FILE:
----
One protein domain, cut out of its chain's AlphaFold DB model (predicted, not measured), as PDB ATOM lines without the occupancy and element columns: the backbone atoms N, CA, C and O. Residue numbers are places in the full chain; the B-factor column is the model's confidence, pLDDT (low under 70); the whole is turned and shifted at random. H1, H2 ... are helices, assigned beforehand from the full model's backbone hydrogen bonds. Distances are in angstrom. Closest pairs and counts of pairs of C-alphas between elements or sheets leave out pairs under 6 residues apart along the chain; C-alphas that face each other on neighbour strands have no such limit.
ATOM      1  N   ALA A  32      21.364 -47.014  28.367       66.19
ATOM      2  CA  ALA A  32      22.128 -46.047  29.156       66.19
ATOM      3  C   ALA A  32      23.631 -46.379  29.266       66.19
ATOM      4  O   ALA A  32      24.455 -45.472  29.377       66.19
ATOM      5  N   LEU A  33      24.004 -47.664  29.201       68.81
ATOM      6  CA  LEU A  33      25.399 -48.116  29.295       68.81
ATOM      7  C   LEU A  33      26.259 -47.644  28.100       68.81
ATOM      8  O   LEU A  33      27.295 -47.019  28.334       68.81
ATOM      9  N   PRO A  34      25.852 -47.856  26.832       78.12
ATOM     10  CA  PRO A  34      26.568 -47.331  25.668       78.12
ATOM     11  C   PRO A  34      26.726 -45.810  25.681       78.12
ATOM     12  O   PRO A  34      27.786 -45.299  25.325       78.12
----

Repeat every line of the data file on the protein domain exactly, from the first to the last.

One protein domain, cut out of its chain's AlphaFold DB model (predicted, not measured), as PDB ATOM lines without the occupancy and element columns: the backbone atoms N, CA, C and O. Residue numbers are places in the full chain; the B-factor column is the model's confidence, pLDDT (low under 70); the whole is turned and shifted at random. H1, H2 ... are helices, assigned beforehand from the full model's backbone hydrogen bonds. Distances are in angstrom. Closest pairs and counts of pairs of C-alphas between elements or sheets leave out pairs under 6 residues apart along the chain; C-alphas that face each other on neighbour strands have no such limit.
ATOM      1  N   ALA A  32      21.364 -47.014  28.367       66.19
ATOM      2  CA  ALA A  32      22.128 -46.047  29.156       66.19
ATOM      3  C   ALA A  32      23.631 -46.379  29.266       66.19
ATOM      4  O   ALA A  32      24.455 -45.472  29.377       66.19
ATOM      5  N   LEU A  33      24.004 -47.664  29.201       68.81
ATOM      6  CA  LEU A  33      25.399 -48.116  29.295       68.81
ATOM      7  C   LEU A  33      26.259 -47.644  28.100       68.81
ATOM      8  O   LEU A  33      27.295 -47.019  28.334       68.81
ATOM      9  N   PRO A  34      25.852 -47.856  26.832       78.12
ATOM     10  CA  PRO A  34      26.568 -47.331  25.668       78.12
ATOM     11  C   PRO A  34      26.726 -45.810  25.681       78.12
ATOM     12  O   PRO A  34      27.786 -45.299  25.325       78.12